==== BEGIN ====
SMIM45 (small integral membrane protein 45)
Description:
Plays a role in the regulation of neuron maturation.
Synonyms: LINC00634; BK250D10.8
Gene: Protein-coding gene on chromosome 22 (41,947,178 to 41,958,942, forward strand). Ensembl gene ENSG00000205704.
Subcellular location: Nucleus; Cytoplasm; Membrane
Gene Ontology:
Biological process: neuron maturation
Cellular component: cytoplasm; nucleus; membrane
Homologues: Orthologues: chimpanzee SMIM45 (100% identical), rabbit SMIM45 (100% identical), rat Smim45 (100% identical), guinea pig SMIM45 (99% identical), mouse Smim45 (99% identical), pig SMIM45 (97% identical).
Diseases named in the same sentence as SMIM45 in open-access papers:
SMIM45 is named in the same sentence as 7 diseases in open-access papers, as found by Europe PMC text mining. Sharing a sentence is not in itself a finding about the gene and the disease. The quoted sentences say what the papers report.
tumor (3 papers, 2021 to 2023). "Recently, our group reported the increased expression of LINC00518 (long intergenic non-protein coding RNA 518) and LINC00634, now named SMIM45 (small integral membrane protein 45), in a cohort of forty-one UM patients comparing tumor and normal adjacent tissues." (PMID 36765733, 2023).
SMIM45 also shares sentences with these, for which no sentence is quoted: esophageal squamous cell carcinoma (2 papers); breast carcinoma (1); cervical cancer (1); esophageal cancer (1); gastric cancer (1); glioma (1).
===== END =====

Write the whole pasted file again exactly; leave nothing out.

SMIM45 (small integral membrane protein 45)
Description:
Plays a role in the regulation of neuron maturation.
Synonyms: LINC00634; BK250D10.8
Gene: Protein-coding gene on chromosome 22 (41,947,178 to 41,958,942, forward strand). Ensembl gene ENSG00000205704.
Subcellular location: Nucleus; Cytoplasm; Membrane
Gene Ontology:
Biological process: neuron maturation
Cellular component: cytoplasm; nucleus; membrane
Homologues: Orthologues: chimpanzee SMIM45 (100% identical), rabbit SMIM45 (100% identical), rat Smim45 (100% identical), guinea pig SMIM45 (99% identical), mouse Smim45 (99% identical), pig SMIM45 (97% identical).
Diseases named in the same sentence as SMIM45 in open-access papers:
SMIM45 is named in the same sentence as 7 diseases in open-access papers, as found by Europe PMC text mining. Sharing a sentence is not in itself a finding about the gene and the disease. The quoted sentences say what the papers report.
tumor (3 papers, 2021 to 2023). "Recently, our group reported the increased expression of LINC00518 (long intergenic non-protein coding RNA 518) and LINC00634, now named SMIM45 (small integral membrane protein 45), in a cohort of forty-one UM patients comparing tumor and normal adjacent tissues." (PMID 36765733, 2023).
SMIM45 also shares sentences with these, for which no sentence is quoted: esophageal squamous cell carcinoma (2 papers); breast carcinoma (1); cervical cancer (1); esophageal cancer (1); gastric cancer (1); glioma (1).